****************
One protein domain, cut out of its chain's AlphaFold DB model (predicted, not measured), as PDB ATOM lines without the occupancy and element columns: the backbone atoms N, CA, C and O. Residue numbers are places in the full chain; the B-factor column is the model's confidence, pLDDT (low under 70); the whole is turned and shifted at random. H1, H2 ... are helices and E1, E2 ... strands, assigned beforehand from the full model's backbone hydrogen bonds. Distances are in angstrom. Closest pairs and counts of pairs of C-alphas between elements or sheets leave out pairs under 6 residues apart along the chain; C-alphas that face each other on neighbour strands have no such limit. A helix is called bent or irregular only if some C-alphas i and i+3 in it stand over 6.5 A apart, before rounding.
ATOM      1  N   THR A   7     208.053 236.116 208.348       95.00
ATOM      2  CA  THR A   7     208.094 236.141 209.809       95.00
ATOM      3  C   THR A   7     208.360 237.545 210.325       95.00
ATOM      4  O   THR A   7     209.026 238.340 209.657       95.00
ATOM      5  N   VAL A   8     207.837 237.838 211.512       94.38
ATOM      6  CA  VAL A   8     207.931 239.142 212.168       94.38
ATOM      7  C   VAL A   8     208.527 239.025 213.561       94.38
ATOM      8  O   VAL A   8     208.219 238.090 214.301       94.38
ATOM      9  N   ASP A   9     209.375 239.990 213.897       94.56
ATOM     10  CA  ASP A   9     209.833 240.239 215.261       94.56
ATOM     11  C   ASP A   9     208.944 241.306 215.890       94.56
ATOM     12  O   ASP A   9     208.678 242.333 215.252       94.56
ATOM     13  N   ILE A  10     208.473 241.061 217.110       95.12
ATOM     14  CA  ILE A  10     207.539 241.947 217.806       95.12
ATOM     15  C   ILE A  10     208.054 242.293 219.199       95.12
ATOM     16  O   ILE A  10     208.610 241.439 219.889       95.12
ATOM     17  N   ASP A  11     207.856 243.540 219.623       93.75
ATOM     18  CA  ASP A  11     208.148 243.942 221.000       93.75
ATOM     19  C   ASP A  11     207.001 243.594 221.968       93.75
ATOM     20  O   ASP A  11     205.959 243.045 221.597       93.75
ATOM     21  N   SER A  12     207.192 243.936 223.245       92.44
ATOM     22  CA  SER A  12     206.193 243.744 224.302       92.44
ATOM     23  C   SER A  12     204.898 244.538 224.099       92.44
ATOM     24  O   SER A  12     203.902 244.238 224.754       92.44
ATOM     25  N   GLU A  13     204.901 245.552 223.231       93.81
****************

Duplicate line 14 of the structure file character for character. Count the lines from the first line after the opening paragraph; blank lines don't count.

ATOM     14  CA  ILE A  10     207.539 241.947 217.806       95.12